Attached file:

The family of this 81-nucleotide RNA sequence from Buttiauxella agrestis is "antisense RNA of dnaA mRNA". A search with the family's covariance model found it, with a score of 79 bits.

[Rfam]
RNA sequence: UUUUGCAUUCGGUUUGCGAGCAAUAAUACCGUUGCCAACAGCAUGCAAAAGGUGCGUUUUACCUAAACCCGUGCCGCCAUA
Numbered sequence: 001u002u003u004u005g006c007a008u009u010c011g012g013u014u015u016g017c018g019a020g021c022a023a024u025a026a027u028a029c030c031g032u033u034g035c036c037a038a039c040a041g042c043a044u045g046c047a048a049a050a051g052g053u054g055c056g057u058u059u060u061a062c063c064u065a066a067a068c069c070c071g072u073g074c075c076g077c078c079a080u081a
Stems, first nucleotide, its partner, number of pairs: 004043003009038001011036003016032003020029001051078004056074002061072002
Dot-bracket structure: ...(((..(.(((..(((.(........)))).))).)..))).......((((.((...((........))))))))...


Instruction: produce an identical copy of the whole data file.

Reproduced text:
The family of this 81-nucleotide RNA sequence from Buttiauxella agrestis is "antisense RNA of dnaA mRNA". A search with the family's covariance model found it, with a score of 79 bits.

[Rfam]
RNA sequence: UUUUGCAUUCGGUUUGCGAGCAAUAAUACCGUUGCCAACAGCAUGCAAAAGGUGCGUUUUACCUAAACCCGUGCCGCCAUA
Numbered sequence: 001u002u003u004u005g006c007a008u009u010c011g012g013u014u015u016g017c018g019a020g021c022a023a024u025a026a027u028a029c030c031g032u033u034g035c036c037a038a039c040a041g042c043a044u045g046c047a048a049a050a051g052g053u054g055c056g057u058u059u060u061a062c063c064u065a066a067a068c069c070c071g072u073g074c075c076g077c078c079a080u081a
Stems, first nucleotide, its partner, number of pairs: 004043003009038001011036003016032003020029001051078004056074002061072002
Dot-bracket structure: ...(((..(.(((..(((.(........)))).))).)..))).......((((.((...((........))))))))...